Benefits of using manufactured wood


In the long run, engineered wood consumes far fewer fossil fuels than steel or concrete during its manufacturing. Thus, it is a more renewable resource. Additionally, it cuts down on waste by utilising all tree parts, including defects and leftover lumber pieces. As such, engineered wood allows us to construct larger wood structures. For instance, a wood product such as OSB can be made from as much as 90% of the raw material.


Almost any wood project can be completed with manufactured wood.


Solid wood is generally more expensive than manufactured wood products.

Manufactured wood trends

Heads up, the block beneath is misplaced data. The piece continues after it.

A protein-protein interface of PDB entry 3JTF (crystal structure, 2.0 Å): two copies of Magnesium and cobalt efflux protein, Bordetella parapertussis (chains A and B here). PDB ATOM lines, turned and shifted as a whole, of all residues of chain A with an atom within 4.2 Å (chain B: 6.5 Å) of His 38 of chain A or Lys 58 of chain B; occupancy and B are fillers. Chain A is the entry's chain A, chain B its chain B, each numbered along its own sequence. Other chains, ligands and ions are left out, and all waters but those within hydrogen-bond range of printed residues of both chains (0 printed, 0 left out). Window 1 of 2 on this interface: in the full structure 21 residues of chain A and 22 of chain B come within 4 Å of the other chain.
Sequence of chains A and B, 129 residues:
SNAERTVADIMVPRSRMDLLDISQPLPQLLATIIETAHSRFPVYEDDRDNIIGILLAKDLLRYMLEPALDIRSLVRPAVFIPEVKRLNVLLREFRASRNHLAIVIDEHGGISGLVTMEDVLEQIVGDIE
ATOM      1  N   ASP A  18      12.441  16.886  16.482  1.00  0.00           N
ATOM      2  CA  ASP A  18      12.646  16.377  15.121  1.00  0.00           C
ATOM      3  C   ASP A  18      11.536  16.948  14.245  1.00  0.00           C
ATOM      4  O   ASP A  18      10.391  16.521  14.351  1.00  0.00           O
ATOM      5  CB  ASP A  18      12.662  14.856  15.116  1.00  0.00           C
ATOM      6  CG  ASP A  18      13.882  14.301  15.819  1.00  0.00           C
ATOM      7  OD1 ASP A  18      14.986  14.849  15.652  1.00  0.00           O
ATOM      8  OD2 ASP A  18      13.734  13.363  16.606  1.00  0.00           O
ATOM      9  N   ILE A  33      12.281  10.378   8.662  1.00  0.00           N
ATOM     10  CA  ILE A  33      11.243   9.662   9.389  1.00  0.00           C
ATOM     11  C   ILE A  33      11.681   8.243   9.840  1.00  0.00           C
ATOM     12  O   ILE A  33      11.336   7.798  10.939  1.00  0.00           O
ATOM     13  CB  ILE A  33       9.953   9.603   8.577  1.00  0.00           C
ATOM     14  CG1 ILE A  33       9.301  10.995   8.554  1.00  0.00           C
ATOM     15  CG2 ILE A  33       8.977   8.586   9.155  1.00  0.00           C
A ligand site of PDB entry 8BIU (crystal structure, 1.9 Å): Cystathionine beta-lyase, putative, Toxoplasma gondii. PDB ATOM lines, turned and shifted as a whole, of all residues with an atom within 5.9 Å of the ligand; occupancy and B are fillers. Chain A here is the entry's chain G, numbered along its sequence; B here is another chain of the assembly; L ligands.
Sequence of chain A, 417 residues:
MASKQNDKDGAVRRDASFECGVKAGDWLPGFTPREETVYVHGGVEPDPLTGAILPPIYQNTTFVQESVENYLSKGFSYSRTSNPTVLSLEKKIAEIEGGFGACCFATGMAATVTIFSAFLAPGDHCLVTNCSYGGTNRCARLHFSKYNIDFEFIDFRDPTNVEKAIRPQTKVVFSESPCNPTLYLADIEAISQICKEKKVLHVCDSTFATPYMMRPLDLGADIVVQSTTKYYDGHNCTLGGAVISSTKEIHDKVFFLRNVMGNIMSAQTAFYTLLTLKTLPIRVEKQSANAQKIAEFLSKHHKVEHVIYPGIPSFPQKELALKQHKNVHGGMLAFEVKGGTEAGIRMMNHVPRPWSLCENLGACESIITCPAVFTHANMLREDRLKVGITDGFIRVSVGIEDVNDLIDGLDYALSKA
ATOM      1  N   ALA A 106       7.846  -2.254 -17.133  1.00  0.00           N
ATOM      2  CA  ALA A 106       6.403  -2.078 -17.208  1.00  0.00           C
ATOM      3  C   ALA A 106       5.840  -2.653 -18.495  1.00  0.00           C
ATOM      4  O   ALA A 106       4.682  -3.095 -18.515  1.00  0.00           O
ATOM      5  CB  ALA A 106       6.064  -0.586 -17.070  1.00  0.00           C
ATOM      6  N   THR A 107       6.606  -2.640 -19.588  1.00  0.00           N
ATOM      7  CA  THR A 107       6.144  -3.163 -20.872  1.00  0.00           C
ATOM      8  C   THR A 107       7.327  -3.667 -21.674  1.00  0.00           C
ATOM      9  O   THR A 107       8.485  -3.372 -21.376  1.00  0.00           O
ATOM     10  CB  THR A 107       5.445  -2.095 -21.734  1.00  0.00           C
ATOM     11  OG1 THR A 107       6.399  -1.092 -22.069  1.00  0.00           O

The growing popularity of online shopping is likely to boost demand for materials made from manufactured wood.

Increasingly, manufacturers of wood materials also employ robotics and automation to increase productivity and reduce costs. Robotics is generally used to supplement human labour when working conditions are unsafe.

It’s also worth noting that the pandemic affected the market negatively. Despite this, the engineered wood market is now returning to pre-pandemic levels.

Choose Sustainable Wood for Your Next Garden Project

Whether you prefer timber or manufactured wood as materials, keeping sustainability in mind when purchasing them is essential. At Enterprise Works, we offer panels, posts and other fencing materials made from FSC-sourced timber for your timber frame construction needs. We use FSC-certified wood for our fabrics to ensure that they come from well-managed forests that benefit the environment, society and economy.

For our complete list of materials, contact our team by calling us at 07392 109 856 / 01793 464771 or emailing enterpriseworks2@swindon.gov.uk.